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Puntasecca v. Violent Crimes Compensation Board

New Jersey Superior Court, Appellate Division

Decided: December 12, 1986.


On appeal from a final determination of the Violent Crimes Compensation Board.

Michels, Skillman and Landau. The opinion of the court was delivered by Landau, J.s.c. (temporarily assigned).


[214 NJSuper Page 370]

Claimant Eugene Puntasecca (Puntasecca), a Teaneck firefighter, appeals from a final determination of the Violent Crimes Compensation Board (Board) which denied his claim for compensation for certain lost earnings resulting from injuries he sustained while engaged in extinguishing an arson-caused fire.

The sole basis for rejection of his claim disclosed by the record was the Board's determination that the "fireman's rule" recognized in Berko v. Freda, 93 N.J. 81 (1983) precluded such

[214 NJSuper Page 371]

award because Puntasecca's injuries were received in the performance of his duties as a professional firefighter.

Puntasecca received worker's compensation benefits, and sought no compensation under the Criminal Injuries Compensation Act of 1971 (N.J.S.A. 52:4B-1 et seq.) for loss of his firefighter earnings. He had however, been employed as a part-time truck driver to augment his firefighter income, and it was for the loss of those supplemental earnings that he sought compensation.

Thus, the limited question before us is whether the "fireman's rule" constitutes a legal bar to compensation by the Board for income loss wholly unrelated to Puntasecca's fire fighting duties. We here hold that it does not, and therefore reverse and remand.


The Criminal Injuries Compensation Act of 1971 provides an administrative framework for victims of crimes designated as violent under N.J.S.A. 52:4B-11 to receive limited reimbursement for financial losses occasioned by such crimes.

The act vests broad discretion in the Violent Crimes Compensation Board established thereunder (N.J.S.A. 52:4B-3) to determine whether payment of compensation is warranted, based upon ". . . any circumstances it determines to be relevant . . ." (N.J.S.A. 52:4B-10(c)) including payment for "loss of earning power." (N.J.S.A. 52:4B-12(b)) These powers are subject to availability of adequate funding. N.J.S.A. 52:4B-9. See White v. Violent Crimes Compensation Board, 76 N.J. 368, 386 (n. 5) (1978). N.J.S.A. 52:4B-11(b) does not specifically mention arson in its enumeration of violent crimes but it includes a category 10 which refers broadly to "any other crime involving violence."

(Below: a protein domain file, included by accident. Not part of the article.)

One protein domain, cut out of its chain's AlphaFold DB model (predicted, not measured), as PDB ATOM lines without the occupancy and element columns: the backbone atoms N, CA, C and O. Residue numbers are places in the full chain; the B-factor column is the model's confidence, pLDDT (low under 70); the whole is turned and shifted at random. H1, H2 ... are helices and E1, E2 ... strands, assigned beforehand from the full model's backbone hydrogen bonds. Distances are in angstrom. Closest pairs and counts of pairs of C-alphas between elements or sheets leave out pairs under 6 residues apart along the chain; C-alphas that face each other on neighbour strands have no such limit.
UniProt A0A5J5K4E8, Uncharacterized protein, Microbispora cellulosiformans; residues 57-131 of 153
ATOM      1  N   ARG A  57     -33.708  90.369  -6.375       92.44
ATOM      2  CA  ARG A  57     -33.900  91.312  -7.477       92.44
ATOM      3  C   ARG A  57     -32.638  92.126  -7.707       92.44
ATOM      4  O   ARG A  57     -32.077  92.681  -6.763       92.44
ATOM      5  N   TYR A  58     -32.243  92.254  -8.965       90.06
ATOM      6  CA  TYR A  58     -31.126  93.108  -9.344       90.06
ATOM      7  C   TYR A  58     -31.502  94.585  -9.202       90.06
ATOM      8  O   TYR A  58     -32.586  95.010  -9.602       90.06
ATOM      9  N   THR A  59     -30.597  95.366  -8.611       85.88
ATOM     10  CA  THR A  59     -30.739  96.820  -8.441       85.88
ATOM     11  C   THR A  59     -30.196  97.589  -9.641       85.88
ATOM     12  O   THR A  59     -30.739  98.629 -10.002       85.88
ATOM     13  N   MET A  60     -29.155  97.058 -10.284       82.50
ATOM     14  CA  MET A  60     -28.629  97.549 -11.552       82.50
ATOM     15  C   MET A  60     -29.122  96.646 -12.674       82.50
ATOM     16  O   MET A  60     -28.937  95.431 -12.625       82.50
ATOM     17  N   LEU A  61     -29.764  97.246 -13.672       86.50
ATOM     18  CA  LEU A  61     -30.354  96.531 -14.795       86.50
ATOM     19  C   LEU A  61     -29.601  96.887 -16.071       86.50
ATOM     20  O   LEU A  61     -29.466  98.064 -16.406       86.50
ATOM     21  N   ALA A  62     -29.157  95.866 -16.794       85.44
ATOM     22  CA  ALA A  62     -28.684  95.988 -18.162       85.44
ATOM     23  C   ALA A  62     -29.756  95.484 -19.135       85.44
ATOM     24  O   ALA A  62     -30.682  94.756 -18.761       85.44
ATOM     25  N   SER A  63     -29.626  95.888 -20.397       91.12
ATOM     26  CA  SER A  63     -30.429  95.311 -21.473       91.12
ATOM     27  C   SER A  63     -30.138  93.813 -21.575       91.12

As with any administrative determination, a determination by the Violent Crimes Compensation Board which has correctly applied the applicable law will not be reversed unless

[214 NJSuper Page 372]

arbitrary, capricious, or unreasonable. In re Hollywood, 124 N.J. Super. 50, 54 (App.Div.1973). The board's conclusions as to eligibility should be articulated in findings and conclusions supported by the administrative record in order to enable a reviewing court to determine whether a claimant has met his burden of satisfying the eligibility requirements of the act by a preponderance of the evidence. In re Saferstein, 160 N.J. Super. 393, 397 (App.Div.1978).

In this case, it appears that the Board assumed that arson, per se, is a "crime involving violence" under N.J.S.A. 52:4B-11(b)10. Moreover, it appears to have accepted, without making an independent finding, the conclusion by law enforcement authorities that the fire during which Puntasecca was injured was the result of arson.

These findings and the facts supporting them must be placed on the record because the ultimate determination of criminality, even if primarily based upon conclusions of investigative agencies, is the obligation of the Board. In re Saferstein, 160 N.J. Super. at 398.

Inasmuch as this matter is to be remanded, the order of proceeding should be first to explore whether the determination of arson and resulting injury may be independently made, as required by Saferstein.